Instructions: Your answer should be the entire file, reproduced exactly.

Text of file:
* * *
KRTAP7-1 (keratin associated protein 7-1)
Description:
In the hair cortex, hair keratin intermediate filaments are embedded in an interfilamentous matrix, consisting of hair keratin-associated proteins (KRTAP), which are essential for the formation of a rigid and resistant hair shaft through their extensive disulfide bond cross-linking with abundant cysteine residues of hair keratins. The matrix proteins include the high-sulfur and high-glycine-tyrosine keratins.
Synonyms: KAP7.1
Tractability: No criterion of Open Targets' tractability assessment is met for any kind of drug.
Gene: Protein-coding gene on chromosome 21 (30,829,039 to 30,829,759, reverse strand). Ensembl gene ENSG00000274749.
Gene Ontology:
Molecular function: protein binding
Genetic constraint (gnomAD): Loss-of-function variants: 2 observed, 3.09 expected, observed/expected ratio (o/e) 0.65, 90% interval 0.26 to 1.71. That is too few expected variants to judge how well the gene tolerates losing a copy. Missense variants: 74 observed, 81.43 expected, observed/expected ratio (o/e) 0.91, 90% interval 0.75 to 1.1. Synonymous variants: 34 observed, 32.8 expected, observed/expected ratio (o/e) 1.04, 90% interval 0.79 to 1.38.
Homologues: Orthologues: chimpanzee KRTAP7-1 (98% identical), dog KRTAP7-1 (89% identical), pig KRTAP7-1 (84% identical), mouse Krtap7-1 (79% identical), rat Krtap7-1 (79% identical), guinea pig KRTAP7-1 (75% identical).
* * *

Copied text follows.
KRTAP7-1 (keratin associated protein 7-1)
Description:
In the hair cortex, hair keratin intermediate filaments are embedded in an interfilamentous matrix, consisting of hair keratin-associated proteins (KRTAP), which are essential for the formation of a rigid and resistant hair shaft through their extensive disulfide bond cross-linking with abundant cysteine residues of hair keratins. The matrix proteins include the high-sulfur and high-glycine-tyrosine keratins.
Synonyms: KAP7.1
Tractability: No criterion of Open Targets' tractability assessment is met for any kind of drug.
Gene: Protein-coding gene on chromosome 21 (30,829,039 to 30,829,759, reverse strand). Ensembl gene ENSG00000274749.
Gene Ontology:
Molecular function: protein binding
Genetic constraint (gnomAD): Loss-of-function variants: 2 observed, 3.09 expected, observed/expected ratio (o/e) 0.65, 90% interval 0.26 to 1.71. That is too few expected variants to judge how well the gene tolerates losing a copy. Missense variants: 74 observed, 81.43 expected, observed/expected ratio (o/e) 0.91, 90% interval 0.75 to 1.1. Synonymous variants: 34 observed, 32.8 expected, observed/expected ratio (o/e) 1.04, 90% interval 0.79 to 1.38.
Homologues: Orthologues: chimpanzee KRTAP7-1 (98% identical), dog KRTAP7-1 (89% identical), pig KRTAP7-1 (84% identical), mouse Krtap7-1 (79% identical), rat Krtap7-1 (79% identical), guinea pig KRTAP7-1 (75% identical).